X_aug = random_erase(X)
# do something here
```

In this section we will look at the source code of the `RandomErasing`

class inside `timm`

. The complete source code of this class looks like:

```
class RandomErasing:
""" Randomly selects a rectangle region in an image and erases its pixels.
'Random Erasing Data Augmentation' by Zhong et al.
See https://arxiv.org/pdf/1708.04896.pdf
This variant of RandomErasing is intended to be applied to either a batch
or single image tensor after it has been normalized by dataset mean and std.
Args:
probability: Probability that the Random Erasing operation will be performed.
min_area: Minimum percentage of erased area wrt input image area.
max_area: Maximum percentage of erased area wrt input image area.
min_aspect: Minimum aspect ratio of erased area.
mode: pixel color mode, one of 'const', 'rand', or 'pixel'
'const' - erase block is constant color of 0 for all channels
'rand' - erase block is same per-channel random (normal) color
'pixel' - erase block is per-pixel random (normal) color
max_count: maximum number of erasing blocks per image, area per box is scaled by count.
per-image count is randomly chosen between 1 and this value.
"""
def __init__(
self,
probability=0.5, min_area=0.02, max_area=1/3, min_aspect=0.3, max_aspect=None,
mode='const', min_count=1, max_count=None, num_splits=0, device='cuda'):
self.probability = probability
self.min_area = min_area
self.max_area = max_area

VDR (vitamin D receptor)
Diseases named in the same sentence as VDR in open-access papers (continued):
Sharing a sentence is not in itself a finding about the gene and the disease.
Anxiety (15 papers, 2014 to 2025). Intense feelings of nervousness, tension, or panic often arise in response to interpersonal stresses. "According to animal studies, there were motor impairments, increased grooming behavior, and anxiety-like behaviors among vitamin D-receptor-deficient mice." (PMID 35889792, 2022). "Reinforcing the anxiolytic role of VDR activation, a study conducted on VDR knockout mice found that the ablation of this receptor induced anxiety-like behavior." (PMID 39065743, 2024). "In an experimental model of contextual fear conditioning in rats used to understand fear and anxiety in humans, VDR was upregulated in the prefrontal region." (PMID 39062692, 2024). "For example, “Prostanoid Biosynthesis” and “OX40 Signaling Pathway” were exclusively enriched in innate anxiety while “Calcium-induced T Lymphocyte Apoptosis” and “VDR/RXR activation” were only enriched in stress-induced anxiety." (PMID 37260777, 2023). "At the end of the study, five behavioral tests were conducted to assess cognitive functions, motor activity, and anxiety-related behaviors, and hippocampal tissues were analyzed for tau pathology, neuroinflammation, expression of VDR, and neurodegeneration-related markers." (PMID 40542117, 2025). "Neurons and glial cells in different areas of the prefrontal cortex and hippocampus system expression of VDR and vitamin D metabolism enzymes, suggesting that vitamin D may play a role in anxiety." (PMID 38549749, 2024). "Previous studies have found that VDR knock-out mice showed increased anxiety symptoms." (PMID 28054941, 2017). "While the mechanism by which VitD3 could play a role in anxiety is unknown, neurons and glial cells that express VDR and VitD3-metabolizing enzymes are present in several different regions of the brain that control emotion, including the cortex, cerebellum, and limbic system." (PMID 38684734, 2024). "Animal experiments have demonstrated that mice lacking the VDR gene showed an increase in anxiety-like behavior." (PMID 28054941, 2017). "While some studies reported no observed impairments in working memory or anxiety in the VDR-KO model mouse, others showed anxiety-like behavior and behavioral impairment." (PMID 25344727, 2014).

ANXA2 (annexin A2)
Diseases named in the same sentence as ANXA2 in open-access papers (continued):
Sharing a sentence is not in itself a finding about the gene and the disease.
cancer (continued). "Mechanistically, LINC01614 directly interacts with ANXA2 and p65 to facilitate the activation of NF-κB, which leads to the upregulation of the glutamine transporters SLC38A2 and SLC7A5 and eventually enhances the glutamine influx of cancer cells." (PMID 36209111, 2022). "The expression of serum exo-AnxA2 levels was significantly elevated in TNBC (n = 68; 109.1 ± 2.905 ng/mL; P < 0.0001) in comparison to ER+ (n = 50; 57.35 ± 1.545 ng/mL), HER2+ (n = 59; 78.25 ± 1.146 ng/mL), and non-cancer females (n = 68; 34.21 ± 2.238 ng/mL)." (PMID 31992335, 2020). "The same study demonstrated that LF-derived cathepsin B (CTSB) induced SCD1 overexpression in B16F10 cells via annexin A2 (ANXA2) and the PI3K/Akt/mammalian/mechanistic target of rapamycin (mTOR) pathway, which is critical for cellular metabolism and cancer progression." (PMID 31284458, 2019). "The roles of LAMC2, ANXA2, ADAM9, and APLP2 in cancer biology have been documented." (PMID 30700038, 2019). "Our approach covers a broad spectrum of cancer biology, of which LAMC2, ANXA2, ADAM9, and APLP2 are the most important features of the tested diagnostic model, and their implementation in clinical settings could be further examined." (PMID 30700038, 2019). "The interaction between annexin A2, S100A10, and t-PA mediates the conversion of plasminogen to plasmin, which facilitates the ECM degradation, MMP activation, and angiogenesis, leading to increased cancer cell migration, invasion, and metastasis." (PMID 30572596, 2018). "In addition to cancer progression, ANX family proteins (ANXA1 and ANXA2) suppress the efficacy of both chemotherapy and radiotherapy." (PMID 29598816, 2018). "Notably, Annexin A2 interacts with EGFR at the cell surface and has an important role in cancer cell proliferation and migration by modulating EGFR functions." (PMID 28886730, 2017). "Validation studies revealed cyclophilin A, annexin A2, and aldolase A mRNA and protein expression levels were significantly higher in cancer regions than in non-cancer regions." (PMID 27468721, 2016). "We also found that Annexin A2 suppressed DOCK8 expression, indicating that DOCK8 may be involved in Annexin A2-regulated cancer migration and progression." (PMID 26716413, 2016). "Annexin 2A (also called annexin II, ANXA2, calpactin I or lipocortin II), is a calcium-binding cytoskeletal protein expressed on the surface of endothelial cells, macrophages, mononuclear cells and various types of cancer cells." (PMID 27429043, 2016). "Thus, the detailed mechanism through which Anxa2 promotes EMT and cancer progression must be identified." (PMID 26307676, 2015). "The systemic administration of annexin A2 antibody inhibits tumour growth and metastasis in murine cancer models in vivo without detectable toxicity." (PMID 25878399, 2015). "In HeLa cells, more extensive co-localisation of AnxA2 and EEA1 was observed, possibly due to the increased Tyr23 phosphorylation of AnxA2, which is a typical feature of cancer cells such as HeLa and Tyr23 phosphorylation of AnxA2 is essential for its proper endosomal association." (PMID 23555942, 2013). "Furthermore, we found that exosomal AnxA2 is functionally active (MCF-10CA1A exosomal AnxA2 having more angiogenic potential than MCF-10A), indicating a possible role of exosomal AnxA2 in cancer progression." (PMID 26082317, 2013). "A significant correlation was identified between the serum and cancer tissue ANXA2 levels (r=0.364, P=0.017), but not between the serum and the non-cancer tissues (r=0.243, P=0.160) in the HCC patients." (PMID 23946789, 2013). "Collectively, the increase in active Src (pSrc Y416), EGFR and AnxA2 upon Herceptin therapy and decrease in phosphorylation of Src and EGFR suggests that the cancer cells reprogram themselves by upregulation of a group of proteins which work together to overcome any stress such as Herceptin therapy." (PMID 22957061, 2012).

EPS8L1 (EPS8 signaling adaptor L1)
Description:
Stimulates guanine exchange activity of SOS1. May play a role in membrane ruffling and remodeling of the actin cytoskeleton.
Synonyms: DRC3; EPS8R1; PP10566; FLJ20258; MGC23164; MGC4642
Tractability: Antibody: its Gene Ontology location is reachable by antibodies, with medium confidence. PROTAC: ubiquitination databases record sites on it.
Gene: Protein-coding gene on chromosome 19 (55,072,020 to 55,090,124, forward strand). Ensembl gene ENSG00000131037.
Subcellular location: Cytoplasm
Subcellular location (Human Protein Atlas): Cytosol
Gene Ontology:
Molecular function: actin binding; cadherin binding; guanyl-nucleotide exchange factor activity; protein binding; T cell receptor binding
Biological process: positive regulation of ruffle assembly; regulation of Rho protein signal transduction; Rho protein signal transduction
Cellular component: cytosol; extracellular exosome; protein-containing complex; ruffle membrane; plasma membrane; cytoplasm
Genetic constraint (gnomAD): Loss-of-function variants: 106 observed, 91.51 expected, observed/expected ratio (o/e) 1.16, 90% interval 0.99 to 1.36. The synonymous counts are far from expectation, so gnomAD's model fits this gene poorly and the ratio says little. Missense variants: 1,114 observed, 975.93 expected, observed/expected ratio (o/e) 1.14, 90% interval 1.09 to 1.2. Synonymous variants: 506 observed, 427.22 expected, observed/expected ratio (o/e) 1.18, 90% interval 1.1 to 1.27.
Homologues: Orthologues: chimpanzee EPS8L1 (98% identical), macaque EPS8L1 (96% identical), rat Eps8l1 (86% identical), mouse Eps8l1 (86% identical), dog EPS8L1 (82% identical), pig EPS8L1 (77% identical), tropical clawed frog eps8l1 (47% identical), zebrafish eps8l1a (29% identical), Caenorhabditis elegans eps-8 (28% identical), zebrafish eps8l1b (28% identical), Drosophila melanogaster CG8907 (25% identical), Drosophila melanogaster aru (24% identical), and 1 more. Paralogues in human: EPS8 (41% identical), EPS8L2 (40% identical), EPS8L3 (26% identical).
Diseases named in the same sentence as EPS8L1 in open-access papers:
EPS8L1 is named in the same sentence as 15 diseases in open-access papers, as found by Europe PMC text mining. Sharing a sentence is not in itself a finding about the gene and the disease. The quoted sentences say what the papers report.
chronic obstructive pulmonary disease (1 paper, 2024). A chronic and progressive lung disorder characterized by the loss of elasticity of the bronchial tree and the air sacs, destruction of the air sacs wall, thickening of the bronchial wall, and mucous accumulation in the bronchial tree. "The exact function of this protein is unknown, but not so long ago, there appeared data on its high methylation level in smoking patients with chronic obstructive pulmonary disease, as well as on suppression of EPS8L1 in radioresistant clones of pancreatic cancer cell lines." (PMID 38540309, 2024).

max_aspect = max_aspect or 1 / min_aspect
self.log_aspect_ratio = (math.log(min_aspect), math.log(max_aspect))
self.min_count = min_count
self.max_count = max_count or min_count
self.num_splits = num_splits
mode = mode.lower()
self.rand_color = False
self.per_pixel = False
if mode == 'rand':
self.rand_color = True # per block random normal
elif mode == 'pixel':
self.per_pixel = True # per pixel random normal
else:
assert not mode or mode == 'const'
self.device = device
def _erase(self, img, chan, img_h, img_w, dtype):
if random.random() > self.probability:
return
area = img_h * img_w
count = self.min_count if self.min_count == self.max_count else \
random.randint(self.min_count, self.max_count)
for _ in range(count):
for attempt in range(10):
target_area = random.uniform(self.min_area, self.max_area) * area / count
aspect_ratio = math.exp(random.uniform(*self.log_aspect_ratio))
h = int(round(math.sqrt(target_area * aspect_ratio)))
w = int(round(math.sqrt(target_area / aspect_ratio)))
if w < img_w and h < img_h:
top = random.randint(0, img_h - h)
left = random.randint(0, img_w - w)
img[:, top:top + h, left:left + w] = _get_pixels(
self.per_pixel, self.rand_color, (chan, h, w),
dtype=dtype, device=self.device)
break
def __call__(self, input):
if len(input.size()) == 3:
self._erase(input, *input.size(), input.dtype)
else:
batch_size, chan, img_h, img_w = input.size()